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Hawks fall short of historic comeback in 117-107 loss to Wolves

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The Hawks were miserable for one half and fantastic in the other. The final result? A narrow defeat.

Brett Davis-USA TODAY Sports

Things did not start well for the Atlanta Hawks on Monday night.

Andrew Wiggins was doing stuff like this.

And, well, the Hawks were shooting themselves in the foot with plays like this.

The result was a 30-point (not a misprint) halftime deficit for the team against the Minnesota Timberwolves, and while we could trouble you with the grim details (including a 64% shooting clip for the visitors and a 34-point deficit at one time), the reader is better served by zooming ahead to what was a wild and eventful second half.

As you may surmise from the title of this post, things went quite a bit better after halftime. The march to redemption began with a 19-2 run in the middle stages of the third quarter, as the Hawks slashed the lead to 87-71 thanks in part to nine points from Jeff Teague. Later in the quarter, Atlanta raced to another (!) 13-2 run that would, in short, bring the team back into the game with only a nine-point deficit at 93-84.

All told, it was a 32-8 blitz to end the period, and the Hawks tallied 42 points in the quarter while shooting 72% from the floor and 5 of 7 from three. With 14 points from Teague and a 4-for-4 stretch from Millsap, there was, quite suddenly, life in Philips Arena.

From there, the home team wasn't done, scoring the first five points of the closing period to bring the deficit to just five, and in short order, an 8-1 run that included a monster three from Al Horford narrowed the margin to just three. Finally, Millsap's three-point play at the 4:25 mark, somehow, tied the game at 105-105, and the somewhat sparse crowd turned things up to the point of a playoff-level atmosphere.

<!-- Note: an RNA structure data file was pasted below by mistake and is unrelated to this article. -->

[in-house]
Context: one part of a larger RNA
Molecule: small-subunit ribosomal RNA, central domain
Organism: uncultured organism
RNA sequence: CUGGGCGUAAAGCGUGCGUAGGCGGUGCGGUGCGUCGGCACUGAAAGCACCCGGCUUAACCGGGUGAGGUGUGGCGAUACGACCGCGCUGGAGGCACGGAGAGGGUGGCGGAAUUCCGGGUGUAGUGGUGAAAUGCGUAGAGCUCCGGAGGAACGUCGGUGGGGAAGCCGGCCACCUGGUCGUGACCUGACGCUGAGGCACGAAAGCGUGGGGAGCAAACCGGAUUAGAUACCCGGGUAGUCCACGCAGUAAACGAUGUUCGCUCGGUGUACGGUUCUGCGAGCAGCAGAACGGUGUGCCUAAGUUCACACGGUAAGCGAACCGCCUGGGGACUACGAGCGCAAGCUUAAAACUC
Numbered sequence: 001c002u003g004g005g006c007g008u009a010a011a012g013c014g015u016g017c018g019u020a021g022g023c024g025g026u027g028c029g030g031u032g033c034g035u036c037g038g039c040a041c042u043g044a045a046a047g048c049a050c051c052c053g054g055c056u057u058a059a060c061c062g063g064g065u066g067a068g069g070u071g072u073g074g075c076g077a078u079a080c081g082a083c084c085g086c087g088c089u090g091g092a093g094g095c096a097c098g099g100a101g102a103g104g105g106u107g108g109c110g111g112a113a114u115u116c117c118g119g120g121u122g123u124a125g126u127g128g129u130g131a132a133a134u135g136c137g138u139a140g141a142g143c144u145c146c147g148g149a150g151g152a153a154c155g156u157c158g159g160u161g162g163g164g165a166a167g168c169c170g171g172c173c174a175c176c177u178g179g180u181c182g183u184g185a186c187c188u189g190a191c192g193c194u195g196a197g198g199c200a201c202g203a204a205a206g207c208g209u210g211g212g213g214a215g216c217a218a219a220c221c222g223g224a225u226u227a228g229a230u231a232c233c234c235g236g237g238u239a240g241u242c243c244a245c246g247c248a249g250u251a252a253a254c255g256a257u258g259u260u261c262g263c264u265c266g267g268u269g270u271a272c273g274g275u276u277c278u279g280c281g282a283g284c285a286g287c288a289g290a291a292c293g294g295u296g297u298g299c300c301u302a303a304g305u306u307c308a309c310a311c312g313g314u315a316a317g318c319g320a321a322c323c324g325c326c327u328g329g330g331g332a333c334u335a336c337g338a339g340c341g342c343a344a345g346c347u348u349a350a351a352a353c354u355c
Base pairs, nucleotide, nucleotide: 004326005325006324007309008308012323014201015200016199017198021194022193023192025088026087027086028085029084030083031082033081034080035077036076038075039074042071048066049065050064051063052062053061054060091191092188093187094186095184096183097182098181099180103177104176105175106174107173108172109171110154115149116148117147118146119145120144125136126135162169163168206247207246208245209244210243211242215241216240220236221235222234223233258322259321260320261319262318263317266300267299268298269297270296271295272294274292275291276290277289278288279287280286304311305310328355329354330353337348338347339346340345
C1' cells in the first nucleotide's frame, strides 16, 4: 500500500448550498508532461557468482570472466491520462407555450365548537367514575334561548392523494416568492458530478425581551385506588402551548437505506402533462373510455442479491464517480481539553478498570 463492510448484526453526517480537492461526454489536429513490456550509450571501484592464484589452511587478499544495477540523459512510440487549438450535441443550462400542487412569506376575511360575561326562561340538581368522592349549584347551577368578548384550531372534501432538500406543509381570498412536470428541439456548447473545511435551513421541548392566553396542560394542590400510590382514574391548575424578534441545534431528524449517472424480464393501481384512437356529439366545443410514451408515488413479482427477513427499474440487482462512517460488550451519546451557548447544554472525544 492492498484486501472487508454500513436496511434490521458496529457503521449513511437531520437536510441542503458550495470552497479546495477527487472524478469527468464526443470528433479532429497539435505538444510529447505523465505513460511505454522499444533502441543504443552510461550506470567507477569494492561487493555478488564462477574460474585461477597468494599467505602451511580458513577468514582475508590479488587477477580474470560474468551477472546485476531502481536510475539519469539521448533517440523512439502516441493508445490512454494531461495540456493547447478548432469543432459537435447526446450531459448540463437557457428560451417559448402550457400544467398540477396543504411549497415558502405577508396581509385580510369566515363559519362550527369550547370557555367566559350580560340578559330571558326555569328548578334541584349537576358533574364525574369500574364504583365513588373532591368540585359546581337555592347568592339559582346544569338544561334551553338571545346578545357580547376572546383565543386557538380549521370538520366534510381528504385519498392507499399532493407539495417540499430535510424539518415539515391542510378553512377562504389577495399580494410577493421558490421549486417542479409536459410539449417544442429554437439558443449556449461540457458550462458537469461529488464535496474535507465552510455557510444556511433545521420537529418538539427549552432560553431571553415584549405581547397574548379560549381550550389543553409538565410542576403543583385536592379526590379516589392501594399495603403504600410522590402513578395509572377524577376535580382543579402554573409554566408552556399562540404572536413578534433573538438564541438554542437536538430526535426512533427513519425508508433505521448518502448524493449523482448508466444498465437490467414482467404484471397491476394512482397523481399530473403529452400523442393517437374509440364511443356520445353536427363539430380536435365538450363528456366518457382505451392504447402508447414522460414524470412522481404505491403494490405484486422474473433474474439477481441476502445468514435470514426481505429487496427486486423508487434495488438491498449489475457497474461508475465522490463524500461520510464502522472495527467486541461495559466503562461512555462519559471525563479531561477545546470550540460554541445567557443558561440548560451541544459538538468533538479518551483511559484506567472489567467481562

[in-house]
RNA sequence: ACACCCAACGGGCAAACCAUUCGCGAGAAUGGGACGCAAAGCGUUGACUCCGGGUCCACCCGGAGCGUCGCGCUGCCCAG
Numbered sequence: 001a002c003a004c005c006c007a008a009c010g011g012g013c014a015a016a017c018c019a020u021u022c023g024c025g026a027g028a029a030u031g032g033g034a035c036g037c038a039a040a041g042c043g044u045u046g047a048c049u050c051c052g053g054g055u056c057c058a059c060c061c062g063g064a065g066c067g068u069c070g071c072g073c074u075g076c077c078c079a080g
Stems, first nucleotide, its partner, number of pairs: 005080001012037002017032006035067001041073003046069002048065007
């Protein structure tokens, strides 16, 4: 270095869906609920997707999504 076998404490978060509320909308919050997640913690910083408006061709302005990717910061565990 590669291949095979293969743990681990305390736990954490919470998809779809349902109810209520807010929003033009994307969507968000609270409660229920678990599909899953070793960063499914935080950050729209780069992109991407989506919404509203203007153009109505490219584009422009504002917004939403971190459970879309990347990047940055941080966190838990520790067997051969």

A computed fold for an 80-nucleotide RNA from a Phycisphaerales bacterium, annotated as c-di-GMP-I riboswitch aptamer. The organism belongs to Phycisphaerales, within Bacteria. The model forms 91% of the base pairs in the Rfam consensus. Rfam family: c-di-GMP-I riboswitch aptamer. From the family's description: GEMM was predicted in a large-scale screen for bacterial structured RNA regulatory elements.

Enter Andrew Wiggins.

The reigning Rookie of the Year scored seven straight points to give Minnesota a 113-107 lead that the visitors would never relinquish, and Atlanta's lights-out shooting for the majority of the second half vanished at an inopportune time. Mike Budenholzer was quick and intentional in crediting Wiggins for putting the game away in the post-game press conference, and in short, he was the reason that Minnesota was able to close the game and hold off what would have been the historic comeback. To make matters, worse, Jeff Teague was seen throwing what appeared to be a punch in the final moments, and the league office will undoubtedly be made aware of that action.

The Atlanta Hawks nearly pulled off the largest comeback in franchise history and the third-largest comeback in NBA history. Instead, we are left with an empty feeling of what might have been and, to be positive, a strong feeling of confidence moving forward given the effort of the team after halftime. The Hawks will return to action on Wednesday in front of the same fans at Philips Arena, and if Mike Budenholzer has his wish, the second-half effort will be stretched across 48 minutes.